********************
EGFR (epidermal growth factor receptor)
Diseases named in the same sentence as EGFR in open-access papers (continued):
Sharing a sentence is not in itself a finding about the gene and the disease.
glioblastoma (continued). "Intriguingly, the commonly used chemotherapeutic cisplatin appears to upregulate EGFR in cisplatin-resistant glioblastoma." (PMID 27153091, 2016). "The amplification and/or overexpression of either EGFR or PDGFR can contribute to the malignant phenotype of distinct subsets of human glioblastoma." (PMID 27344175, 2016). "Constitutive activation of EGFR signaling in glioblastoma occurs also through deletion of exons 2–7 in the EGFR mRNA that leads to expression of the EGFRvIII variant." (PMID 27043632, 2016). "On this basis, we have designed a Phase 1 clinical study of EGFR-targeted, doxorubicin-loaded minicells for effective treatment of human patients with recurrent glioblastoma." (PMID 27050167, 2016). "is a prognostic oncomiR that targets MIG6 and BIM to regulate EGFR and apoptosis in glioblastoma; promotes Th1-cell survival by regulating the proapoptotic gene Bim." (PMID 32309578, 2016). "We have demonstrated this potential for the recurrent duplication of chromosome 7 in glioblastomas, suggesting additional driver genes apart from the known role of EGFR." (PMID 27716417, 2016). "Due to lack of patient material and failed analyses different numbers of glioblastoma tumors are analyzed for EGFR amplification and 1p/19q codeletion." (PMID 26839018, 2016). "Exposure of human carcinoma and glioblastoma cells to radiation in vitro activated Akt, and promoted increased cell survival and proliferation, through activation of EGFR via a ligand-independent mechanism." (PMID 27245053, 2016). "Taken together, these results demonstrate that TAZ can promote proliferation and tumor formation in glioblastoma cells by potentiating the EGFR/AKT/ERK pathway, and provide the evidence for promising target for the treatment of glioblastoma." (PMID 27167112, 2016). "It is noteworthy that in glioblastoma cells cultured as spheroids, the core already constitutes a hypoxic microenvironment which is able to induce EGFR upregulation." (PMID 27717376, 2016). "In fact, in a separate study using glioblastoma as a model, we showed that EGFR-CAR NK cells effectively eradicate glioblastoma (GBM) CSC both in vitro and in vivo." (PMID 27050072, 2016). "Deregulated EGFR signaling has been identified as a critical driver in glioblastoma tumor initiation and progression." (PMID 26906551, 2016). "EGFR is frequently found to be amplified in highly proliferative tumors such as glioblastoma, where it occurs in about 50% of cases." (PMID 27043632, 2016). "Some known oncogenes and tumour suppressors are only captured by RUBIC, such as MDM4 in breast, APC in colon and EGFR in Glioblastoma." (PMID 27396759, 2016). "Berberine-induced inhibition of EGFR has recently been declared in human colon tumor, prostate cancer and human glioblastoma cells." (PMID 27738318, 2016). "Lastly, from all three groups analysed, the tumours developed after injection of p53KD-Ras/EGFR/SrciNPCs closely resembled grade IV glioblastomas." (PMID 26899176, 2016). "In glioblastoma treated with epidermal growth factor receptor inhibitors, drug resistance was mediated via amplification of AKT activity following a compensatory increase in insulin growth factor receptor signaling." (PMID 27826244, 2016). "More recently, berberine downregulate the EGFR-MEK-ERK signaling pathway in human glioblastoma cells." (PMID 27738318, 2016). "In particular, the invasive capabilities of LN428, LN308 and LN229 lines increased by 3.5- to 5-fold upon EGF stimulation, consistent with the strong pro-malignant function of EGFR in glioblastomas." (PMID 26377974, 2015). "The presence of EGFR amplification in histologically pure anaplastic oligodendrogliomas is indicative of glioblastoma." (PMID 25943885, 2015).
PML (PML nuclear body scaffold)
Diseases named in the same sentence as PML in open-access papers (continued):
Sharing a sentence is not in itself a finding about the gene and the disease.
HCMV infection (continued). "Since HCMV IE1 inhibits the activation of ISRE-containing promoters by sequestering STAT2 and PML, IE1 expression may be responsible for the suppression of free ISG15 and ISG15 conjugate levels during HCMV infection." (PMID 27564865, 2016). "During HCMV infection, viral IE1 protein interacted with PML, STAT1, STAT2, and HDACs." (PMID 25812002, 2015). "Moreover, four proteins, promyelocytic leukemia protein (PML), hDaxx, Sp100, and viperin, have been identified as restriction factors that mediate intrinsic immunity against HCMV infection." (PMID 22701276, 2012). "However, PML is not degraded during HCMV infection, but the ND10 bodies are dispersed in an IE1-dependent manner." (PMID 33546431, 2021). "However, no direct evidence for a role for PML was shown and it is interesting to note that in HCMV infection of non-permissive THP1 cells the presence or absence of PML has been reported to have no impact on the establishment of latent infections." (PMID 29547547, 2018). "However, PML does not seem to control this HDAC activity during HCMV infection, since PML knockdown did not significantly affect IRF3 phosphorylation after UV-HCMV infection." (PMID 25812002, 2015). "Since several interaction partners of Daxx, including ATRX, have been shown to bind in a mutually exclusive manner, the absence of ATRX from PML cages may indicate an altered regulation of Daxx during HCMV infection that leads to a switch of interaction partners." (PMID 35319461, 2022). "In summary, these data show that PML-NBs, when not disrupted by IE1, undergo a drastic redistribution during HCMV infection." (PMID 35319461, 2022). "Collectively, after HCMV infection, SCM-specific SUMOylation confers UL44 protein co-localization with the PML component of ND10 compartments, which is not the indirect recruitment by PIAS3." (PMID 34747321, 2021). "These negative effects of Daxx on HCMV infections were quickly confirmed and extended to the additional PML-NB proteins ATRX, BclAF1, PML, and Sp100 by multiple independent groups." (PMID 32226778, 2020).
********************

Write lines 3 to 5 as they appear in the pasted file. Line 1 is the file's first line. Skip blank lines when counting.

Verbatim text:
Sharing a sentence is not in itself a finding about the gene and the disease.
glioblastoma (continued). "Intriguingly, the commonly used chemotherapeutic cisplatin appears to upregulate EGFR in cisplatin-resistant glioblastoma." (PMID 27153091, 2016). "The amplification and/or overexpression of either EGFR or PDGFR can contribute to the malignant phenotype of distinct subsets of human glioblastoma." (PMID 27344175, 2016). "Constitutive activation of EGFR signaling in glioblastoma occurs also through deletion of exons 2–7 in the EGFR mRNA that leads to expression of the EGFRvIII variant." (PMID 27043632, 2016). "On this basis, we have designed a Phase 1 clinical study of EGFR-targeted, doxorubicin-loaded minicells for effective treatment of human patients with recurrent glioblastoma." (PMID 27050167, 2016). "is a prognostic oncomiR that targets MIG6 and BIM to regulate EGFR and apoptosis in glioblastoma; promotes Th1-cell survival by regulating the proapoptotic gene Bim." (PMID 32309578, 2016). "We have demonstrated this potential for the recurrent duplication of chromosome 7 in glioblastomas, suggesting additional driver genes apart from the known role of EGFR." (PMID 27716417, 2016). "Due to lack of patient material and failed analyses different numbers of glioblastoma tumors are analyzed for EGFR amplification and 1p/19q codeletion." (PMID 26839018, 2016). "Exposure of human carcinoma and glioblastoma cells to radiation in vitro activated Akt, and promoted increased cell survival and proliferation, through activation of EGFR via a ligand-independent mechanism." (PMID 27245053, 2016). "Taken together, these results demonstrate that TAZ can promote proliferation and tumor formation in glioblastoma cells by potentiating the EGFR/AKT/ERK pathway, and provide the evidence for promising target for the treatment of glioblastoma." (PMID 27167112, 2016). "It is noteworthy that in glioblastoma cells cultured as spheroids, the core already constitutes a hypoxic microenvironment which is able to induce EGFR upregulation." (PMID 27717376, 2016). "In fact, in a separate study using glioblastoma as a model, we showed that EGFR-CAR NK cells effectively eradicate glioblastoma (GBM) CSC both in vitro and in vivo." (PMID 27050072, 2016). "Deregulated EGFR signaling has been identified as a critical driver in glioblastoma tumor initiation and progression." (PMID 26906551, 2016). "EGFR is frequently found to be amplified in highly proliferative tumors such as glioblastoma, where it occurs in about 50% of cases." (PMID 27043632, 2016). "Some known oncogenes and tumour suppressors are only captured by RUBIC, such as MDM4 in breast, APC in colon and EGFR in Glioblastoma." (PMID 27396759, 2016). "Berberine-induced inhibition of EGFR has recently been declared in human colon tumor, prostate cancer and human glioblastoma cells." (PMID 27738318, 2016). "Lastly, from all three groups analysed, the tumours developed after injection of p53KD-Ras/EGFR/SrciNPCs closely resembled grade IV glioblastomas." (PMID 26899176, 2016). "In glioblastoma treated with epidermal growth factor receptor inhibitors, drug resistance was mediated via amplification of AKT activity following a compensatory increase in insulin growth factor receptor signaling." (PMID 27826244, 2016). "More recently, berberine downregulate the EGFR-MEK-ERK signaling pathway in human glioblastoma cells." (PMID 27738318, 2016). "In particular, the invasive capabilities of LN428, LN308 and LN229 lines increased by 3.5- to 5-fold upon EGF stimulation, consistent with the strong pro-malignant function of EGFR in glioblastomas." (PMID 26377974, 2015). "The presence of EGFR amplification in histologically pure anaplastic oligodendrogliomas is indicative of glioblastoma." (PMID 25943885, 2015).
PML (PML nuclear body scaffold)